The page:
The Sheffield city region mayor said he wanted to “play my part” in Labour’s future and refused to rule out running for the leadership – but said he would be “suspicious” of anyone announcing a bid at Christmas.
In an attack on Mr Corbyn’s record, he said the party had failed to offer a credible leader or programme for government and called for a “clean break with the past”.
Mr Jarvis also said the Labour leader’s senior aides such as Seumas Milne and Karie Murphy needed to quit amid an outcry over possible redundancies among junior party staff.
The former army officer would enter a crowded field, with Emily Thornberry and Clive Lewis having already announced their intentions to run. Keir Starmer, Lisa Nandy, Jess Phillips and David Lammy may also join the race.
The left of the party is thought to be coalescing around Rebecca Long Bailey, the shadow business secretary, who has kept quiet since Labour’s disastrous election showing.
Mr Jarvis, the MP for Barnsley Central, said traditional Labour voters in places such as South Yorkshire felt the party no longer represented them.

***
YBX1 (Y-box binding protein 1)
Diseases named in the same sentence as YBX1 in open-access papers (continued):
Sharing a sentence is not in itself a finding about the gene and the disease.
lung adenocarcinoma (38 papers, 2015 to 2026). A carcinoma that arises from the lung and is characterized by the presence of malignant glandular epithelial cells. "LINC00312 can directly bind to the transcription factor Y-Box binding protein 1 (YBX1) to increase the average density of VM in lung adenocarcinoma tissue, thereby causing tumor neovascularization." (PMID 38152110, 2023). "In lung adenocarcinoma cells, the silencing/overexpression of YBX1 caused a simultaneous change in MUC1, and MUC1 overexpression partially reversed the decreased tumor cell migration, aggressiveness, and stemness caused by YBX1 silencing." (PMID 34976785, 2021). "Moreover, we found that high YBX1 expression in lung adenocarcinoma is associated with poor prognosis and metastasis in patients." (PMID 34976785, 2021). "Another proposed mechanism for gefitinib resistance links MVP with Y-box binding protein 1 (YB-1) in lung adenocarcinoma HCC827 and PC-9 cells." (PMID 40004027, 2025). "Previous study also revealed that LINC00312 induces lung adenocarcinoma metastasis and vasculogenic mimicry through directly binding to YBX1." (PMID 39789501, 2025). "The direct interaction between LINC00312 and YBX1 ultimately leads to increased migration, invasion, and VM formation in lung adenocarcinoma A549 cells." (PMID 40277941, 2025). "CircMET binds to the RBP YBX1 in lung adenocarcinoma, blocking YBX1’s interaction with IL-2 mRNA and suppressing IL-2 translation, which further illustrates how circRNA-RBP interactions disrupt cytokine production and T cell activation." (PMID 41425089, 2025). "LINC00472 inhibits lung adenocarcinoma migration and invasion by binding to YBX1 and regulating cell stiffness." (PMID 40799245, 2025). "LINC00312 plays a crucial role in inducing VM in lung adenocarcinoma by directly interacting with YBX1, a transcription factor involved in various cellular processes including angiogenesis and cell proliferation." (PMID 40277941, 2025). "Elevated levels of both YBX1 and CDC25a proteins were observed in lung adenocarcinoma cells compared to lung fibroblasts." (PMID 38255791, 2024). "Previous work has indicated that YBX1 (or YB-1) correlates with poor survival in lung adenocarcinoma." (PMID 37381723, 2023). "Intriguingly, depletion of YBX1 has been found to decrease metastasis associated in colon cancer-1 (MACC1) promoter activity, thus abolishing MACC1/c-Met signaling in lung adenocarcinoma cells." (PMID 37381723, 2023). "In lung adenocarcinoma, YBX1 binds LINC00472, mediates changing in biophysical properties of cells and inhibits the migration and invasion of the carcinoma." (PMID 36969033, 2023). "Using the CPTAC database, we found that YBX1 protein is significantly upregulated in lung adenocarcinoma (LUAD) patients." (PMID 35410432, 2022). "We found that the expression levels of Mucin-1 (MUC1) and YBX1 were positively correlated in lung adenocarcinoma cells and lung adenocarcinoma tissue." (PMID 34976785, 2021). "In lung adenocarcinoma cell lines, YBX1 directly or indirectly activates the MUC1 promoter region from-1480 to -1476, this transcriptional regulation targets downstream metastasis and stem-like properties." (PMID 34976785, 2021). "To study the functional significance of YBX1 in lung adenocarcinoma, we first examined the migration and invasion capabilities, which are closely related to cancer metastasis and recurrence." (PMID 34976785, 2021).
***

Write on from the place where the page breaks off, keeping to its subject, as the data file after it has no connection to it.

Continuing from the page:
“Too many people said they weren’t prepared to vote Labour this time. We have got to listen to those people,” he told BBC Radio 4’s The World at One.
“Yes, it is about the leader. It is about having someone who you can credibly present to the country as a prime minister. You have to be credible when it comes to the economy and when it comes to national security.
“You have to have a manifesto programme that is credible and speaks of the challenges the country faces now and in the future. Those are the things that we didn’t do in the most recent general election.”
He added: “I think we need a clean break. We need a new leadership team, a new leader, new people coming into the shadow cabinet, some new advisers in the leader’s office: a clean break with the past and a fresh start.”
Mr Jarvis said he was not considering a tilt for the top job at present but then repeatedly failed to rule it out during a radio interview.
Asked whether he could rule it out, he said: “I will be slightly suspicious of anybody who is declaring their candidacy, certainly on Christmas Eve.
“I have a very, very significant commitment as mayor. I take that very seriously, but I do want to play my part. I care deeply about the Labour Party, care deeply about the country.
“Things have not gone well for us in recent times and we have a responsibility to reflect on that.”
Mr Corbyn is expected to stand down in the new year, with a new leader expected to be announced in March.
An exclusive poll for The Independent revealed voters want a decisive break from Mr Corbyn’s agenda, casting doubt over his claims to have “won the argument” in the aftermath of the election.
The BMG poll found that 46 per cent of voters think Labour should ditch its current agenda on tax and change course, while just 27 per cent are in favour of a policy similar to Mr Corbyn’s.